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Damon Sununtnasuk Talks Work-From-Anywhere and Marketing in the Crypto Space

By Katherine Gustafson

In a recent installment of EM’s Third Thursday Talks series, Ken spoke with Damon Sununtnasuk, a technology marketer who has lived all over the world working for companies like Microsoft, Google, and Samsung. He is also the founder of a nutrition wellness brand.

Five years ago, Damon went full-time freelance and relocated from the U.S. to Mexico City, where he now lives with his wife and works for a range of clients, from startups and big companies like PayPal. Lately, he has been working in the crypto space.

Here are some key takeaways about the work-from-anywhere lifestyle and the ins and out of marketing in the crypto space.

Working from abroad is great, but a fast-paced nomadic lifestyle is challenging

Damon was apprehensive when he first went freelance and started working entirely virtually from home. He had always worked in an office, but he discovered quickly that you can get a lot done over Zoom, email, Slack, and other channels. He found that as long as you can make the time zones work and be available when clients need you, working from abroad is very doable and extremely enjoyable.

“Layering on top [of your work life] a new environment, new culture, new language, new experiences is really nice,” he says. “It makes your day that much more interesting and intriguing.”

He finds staying in one place to be more agreeable than bouncing around frenetically from location to location. On a recent three-week trip to Europe, he worked from five different countries in quick succession and found the experience quite disruptive: “It took a little bit away from both my enjoyment of being overseas and traveling, and also a little bit for my productivity because it’s really hard to stay consistent and have a predictable schedule when you're always on the move.”

He recommends staying in each place for the length of the visa you can get — whether that’s 30, 60, 90, or even 180 days — to get into a predictable routine.

Marketing for crypto is about leveraging individuals

Crypto is short for cryptography, but Damon says it’s an outdated term that’s used as a catch-all. Other synonymous terms are blockchain, DLT (distributed ledger technology), and Web3, which is the most widely used and commonly accepted term at this point. Web3 is the culmination of a progression from Web1 (in which users consume information via the Web) to Web2 (in which users participate in and contribute to the Web) to Web3, which is the ownership phase in which users can own pieces of the Web via NFT technology or some other mechanism.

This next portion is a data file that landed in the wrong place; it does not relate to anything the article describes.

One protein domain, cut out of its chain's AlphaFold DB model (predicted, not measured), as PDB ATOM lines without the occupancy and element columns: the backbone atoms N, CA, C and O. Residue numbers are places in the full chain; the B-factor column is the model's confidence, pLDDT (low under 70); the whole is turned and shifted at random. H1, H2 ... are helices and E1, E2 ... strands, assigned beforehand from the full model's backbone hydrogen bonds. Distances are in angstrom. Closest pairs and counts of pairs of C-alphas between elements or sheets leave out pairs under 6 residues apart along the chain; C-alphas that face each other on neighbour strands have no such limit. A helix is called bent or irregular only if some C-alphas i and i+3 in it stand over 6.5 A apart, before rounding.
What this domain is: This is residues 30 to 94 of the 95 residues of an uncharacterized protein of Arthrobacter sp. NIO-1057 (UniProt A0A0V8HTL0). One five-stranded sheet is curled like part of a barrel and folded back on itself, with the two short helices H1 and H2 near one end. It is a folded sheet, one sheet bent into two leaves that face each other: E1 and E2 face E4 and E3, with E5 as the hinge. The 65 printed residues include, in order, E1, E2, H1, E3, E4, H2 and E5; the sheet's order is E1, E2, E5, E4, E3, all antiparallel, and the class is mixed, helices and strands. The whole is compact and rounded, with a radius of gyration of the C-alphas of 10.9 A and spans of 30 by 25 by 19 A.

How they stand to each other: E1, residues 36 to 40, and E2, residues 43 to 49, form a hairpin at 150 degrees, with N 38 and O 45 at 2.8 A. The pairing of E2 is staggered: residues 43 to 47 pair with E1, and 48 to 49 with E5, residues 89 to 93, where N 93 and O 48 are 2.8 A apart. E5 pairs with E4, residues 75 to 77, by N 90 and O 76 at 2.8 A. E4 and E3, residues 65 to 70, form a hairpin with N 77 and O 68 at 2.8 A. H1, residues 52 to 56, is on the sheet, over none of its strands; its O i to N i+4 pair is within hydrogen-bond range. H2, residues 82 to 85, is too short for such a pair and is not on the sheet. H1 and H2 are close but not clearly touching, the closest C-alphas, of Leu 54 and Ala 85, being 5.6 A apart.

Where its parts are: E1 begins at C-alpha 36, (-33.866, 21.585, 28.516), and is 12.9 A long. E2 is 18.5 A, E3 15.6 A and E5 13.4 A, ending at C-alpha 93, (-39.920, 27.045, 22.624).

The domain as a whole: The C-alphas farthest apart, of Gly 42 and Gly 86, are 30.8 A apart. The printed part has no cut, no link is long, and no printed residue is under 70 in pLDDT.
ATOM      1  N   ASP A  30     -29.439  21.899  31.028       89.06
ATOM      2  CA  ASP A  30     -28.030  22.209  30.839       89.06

Damon emphasizes that Web3 projects tend to depend on who's engaged in the project — such as who's buying into the vision and who's participating financially. So, marketing them needs to be about getting individuals to champion individual projects.

“Gaining visibility to a core set of highly active, highly invested participants is a really key components of Web3,” he says.

This means that the channels Web3 marketers use to communicate may be atypical, such as Discord. Damon describes marketing for Web3 on Discord as “sort of like a hand-to-hand combat” — that is, “you invite a lot of participants into it, and you need to regulate it and police it and ensure that it's not being taken over by bots and unsavory players.”

He sees parallels between the marketing efforts today for Web3 and the way Web2 was marketed a decade ago, seeing similar trends in experimentation, adoption challenges, and reluctance to adapt new vernacular.

“It is a very rapidly evolving and very different, non-traditional space to be marketing in,” he says.

Marketers will need to learn about crypto sooner or later

Damon is convinced that Web3 is here to stay and that marketers either need to learn now — and be a little bit ahead of the curve — or learn later. He doesn’t know when “later” is; it could be one, five, or even 10 years from now. “But you will eventually have to learn,” he says. “You will eventually have to adopt and adapt.”

He recommends listening to podcasts to keep up with the latest in the industry. Some of his favorites are:

Start listening now and take control of a fast-moving situation by learning about Web3 right away. “I would rather do it now, on my terms, than in 10 years when a client comes to me, like, ‘Hey, I really need someone to do XYZ as relates to Web3,’” he says. “If I can't… come to the table well-prepared and well-educated, well, gosh, I'm at a disadvantage with them.”

Hear all this advice and more insight from Damon in the Third Thursday Talk recording below.

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About Katherine Gustafson

Katie Gustafson is a freelance writer based in Portland, Oregon, focusing on content writing for business, tech, finance, and nonprofits.

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